top of page

What is NFC?

NFC Komponenten

Near Field Communication explained simply

Near Field Communication, or NFC for short, is a standardized contactless communication interface based on RFID between two devices located in the near field area. The standard was jointly defined by NXP Semiconductors and Sony in 2002 and has since been continuously developed with the help of other companies, such as Nokia. The goal was to establish an internationally valid transmission standard for the fast and uncomplicated exchange of data between two end devices. In 2006, the first NFC-capable cell phone was introduced. Today, most cell phones, as well as many other electronic items, already come with integrated Near Field Communication technology.

How does NFC work?

The technology works with a frequency of 13.56 MHz and the standards ISO/IEC 14443 and ISO/IEC 15693 and is therefore fully compatible with most RFID transponders as well as RFID readers on the market. For communication, it is sufficient if one of the devices is live. The ranges are limited to a few centimeters and are thus optimally suited for targeted as well as security-relevant applications. Due to the intuitive handling, the advanced security standard and the meanwhile high distribution, the technology is suitable for many use cases.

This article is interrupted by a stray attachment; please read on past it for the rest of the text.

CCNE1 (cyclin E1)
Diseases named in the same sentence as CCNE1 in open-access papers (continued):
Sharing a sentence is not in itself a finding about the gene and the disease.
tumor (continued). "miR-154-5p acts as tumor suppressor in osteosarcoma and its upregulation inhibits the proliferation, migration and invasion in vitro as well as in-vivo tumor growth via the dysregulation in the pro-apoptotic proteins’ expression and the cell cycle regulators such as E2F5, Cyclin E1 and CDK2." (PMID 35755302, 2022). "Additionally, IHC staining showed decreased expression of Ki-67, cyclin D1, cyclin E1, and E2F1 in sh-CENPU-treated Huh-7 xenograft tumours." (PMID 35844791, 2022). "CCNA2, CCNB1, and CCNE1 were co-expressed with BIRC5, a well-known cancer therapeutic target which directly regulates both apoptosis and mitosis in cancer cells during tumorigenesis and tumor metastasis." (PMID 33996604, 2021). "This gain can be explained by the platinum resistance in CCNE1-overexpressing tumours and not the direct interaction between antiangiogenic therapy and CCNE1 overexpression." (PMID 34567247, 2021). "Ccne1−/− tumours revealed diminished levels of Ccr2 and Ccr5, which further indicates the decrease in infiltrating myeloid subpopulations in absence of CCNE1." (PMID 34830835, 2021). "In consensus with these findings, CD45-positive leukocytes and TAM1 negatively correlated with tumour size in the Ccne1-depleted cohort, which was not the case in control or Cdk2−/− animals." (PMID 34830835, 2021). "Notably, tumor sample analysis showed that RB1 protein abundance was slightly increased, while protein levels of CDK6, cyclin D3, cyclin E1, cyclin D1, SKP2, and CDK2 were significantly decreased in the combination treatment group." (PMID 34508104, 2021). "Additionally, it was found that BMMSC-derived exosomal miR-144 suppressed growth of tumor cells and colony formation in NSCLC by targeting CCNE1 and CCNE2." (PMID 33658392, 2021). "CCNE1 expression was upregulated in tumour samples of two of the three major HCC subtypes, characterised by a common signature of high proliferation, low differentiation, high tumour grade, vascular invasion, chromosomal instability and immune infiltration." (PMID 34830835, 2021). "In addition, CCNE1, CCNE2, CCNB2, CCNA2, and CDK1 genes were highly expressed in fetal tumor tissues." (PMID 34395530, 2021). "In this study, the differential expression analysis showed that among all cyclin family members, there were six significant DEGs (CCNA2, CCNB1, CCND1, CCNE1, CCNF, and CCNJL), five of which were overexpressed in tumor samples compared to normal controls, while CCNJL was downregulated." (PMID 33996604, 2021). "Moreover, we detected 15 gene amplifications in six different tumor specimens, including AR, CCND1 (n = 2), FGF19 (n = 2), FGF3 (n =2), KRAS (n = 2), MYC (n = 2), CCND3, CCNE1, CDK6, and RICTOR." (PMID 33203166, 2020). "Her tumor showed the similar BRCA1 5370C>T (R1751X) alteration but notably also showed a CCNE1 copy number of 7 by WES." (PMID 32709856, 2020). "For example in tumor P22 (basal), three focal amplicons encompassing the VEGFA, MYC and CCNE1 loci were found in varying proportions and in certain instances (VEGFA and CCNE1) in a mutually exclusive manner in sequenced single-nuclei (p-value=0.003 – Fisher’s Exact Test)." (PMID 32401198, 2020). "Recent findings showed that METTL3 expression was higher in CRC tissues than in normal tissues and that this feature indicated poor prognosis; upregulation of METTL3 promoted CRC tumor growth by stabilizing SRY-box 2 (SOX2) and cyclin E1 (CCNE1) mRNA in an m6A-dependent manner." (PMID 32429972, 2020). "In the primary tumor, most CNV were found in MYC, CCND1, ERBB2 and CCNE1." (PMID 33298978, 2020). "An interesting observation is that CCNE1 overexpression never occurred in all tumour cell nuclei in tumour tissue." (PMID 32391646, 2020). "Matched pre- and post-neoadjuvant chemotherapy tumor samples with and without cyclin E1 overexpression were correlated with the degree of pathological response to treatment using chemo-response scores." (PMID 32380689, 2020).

Communication methods

The following three modes of communication exist:
In read/write mode, a read/write-capable device (e.g., cell phone) reads or writes data to a passive transponder. In peer-to-peer mode, two NFC devices communicate directly with each other via the NFC interface. In card emulation mode, an NFC device can act as an NFC transponder and thus be used for contactless payment, for example.

bottom of page